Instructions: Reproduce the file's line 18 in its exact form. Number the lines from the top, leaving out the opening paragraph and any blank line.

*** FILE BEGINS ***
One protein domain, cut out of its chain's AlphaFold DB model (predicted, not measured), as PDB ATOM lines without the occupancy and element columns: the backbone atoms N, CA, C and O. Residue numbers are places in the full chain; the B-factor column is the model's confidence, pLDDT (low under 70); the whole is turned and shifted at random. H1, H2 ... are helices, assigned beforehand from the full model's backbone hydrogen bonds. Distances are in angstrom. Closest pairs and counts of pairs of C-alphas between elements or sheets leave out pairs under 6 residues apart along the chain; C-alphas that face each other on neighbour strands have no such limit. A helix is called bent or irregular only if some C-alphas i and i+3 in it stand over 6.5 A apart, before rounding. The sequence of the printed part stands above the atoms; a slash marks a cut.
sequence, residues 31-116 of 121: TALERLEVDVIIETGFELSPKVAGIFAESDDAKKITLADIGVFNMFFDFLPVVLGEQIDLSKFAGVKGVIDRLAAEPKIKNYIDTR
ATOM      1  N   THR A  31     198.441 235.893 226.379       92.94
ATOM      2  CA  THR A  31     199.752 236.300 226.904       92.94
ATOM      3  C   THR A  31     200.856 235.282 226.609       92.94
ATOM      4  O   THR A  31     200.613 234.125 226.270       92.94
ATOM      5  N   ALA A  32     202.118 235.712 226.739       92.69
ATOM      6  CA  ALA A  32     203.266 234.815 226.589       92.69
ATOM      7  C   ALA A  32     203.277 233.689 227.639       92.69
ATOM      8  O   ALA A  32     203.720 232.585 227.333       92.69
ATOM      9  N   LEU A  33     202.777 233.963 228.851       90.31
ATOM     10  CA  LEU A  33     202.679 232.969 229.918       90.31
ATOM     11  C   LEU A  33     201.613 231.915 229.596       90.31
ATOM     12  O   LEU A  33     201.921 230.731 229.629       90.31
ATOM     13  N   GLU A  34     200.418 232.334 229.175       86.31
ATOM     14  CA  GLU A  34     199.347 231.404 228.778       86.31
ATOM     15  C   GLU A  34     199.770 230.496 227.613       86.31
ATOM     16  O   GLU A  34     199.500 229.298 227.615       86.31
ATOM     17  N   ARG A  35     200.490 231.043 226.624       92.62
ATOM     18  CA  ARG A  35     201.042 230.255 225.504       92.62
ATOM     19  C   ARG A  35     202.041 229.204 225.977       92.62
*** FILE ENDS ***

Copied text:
ATOM     17  N   ARG A  35     200.490 231.043 226.624       92.62